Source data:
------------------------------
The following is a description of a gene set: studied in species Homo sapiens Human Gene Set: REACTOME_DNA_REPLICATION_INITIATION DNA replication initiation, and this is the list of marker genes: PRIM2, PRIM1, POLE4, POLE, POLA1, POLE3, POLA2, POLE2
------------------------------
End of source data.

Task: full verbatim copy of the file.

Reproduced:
The following is a description of a gene set: studied in species Homo sapiens Human Gene Set: REACTOME_DNA_REPLICATION_INITIATION DNA replication initiation, and this is the list of marker genes: PRIM2, PRIM1, POLE4, POLE, POLA1, POLE3, POLA2, POLE2